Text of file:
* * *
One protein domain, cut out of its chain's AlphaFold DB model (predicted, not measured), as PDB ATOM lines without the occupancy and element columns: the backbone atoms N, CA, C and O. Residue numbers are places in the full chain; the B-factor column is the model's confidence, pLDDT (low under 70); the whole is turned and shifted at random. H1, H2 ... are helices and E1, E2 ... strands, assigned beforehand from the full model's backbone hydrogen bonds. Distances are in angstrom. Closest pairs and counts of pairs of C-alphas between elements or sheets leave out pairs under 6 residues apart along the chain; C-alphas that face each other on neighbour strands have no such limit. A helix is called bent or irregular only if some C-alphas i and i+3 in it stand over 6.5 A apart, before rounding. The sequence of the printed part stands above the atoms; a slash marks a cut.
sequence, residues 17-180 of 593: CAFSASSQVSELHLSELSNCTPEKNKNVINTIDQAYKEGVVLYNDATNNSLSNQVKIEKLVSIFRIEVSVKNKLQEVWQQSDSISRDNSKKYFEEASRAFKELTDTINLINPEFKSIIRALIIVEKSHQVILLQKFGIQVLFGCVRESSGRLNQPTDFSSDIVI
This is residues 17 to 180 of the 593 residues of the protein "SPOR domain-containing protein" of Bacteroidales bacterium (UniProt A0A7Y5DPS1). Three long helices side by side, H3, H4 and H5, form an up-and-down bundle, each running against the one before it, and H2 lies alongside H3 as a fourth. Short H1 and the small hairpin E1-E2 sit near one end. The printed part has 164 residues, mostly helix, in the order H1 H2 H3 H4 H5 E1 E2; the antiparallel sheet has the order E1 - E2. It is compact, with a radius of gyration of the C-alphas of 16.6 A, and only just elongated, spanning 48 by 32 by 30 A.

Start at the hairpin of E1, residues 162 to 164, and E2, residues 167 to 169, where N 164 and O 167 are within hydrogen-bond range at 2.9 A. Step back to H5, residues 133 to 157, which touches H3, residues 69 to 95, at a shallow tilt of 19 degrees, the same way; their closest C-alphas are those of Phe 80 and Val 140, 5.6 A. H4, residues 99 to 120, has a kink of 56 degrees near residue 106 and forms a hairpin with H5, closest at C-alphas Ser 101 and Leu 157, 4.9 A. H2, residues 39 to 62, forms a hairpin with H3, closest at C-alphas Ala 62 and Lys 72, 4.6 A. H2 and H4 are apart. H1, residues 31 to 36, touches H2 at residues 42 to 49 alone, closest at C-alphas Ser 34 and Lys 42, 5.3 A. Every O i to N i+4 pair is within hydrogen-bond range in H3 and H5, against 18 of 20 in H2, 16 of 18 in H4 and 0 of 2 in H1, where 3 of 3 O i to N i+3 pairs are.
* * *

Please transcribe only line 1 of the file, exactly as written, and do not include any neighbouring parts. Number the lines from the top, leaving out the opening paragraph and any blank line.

sequence, residues 17-180 of 593: CAFSASSQVSELHLSELSNCTPEKNKNVINTIDQAYKEGVVLYNDATNNSLSNQVKIEKLVSIFRIEVSVKNKLQEVWQQSDSISRDNSKKYFEEASRAFKELTDTINLINPEFKSIIRALIIVEKSHQVILLQKFGIQVLFGCVRESSGRLNQPTDFSSDIVI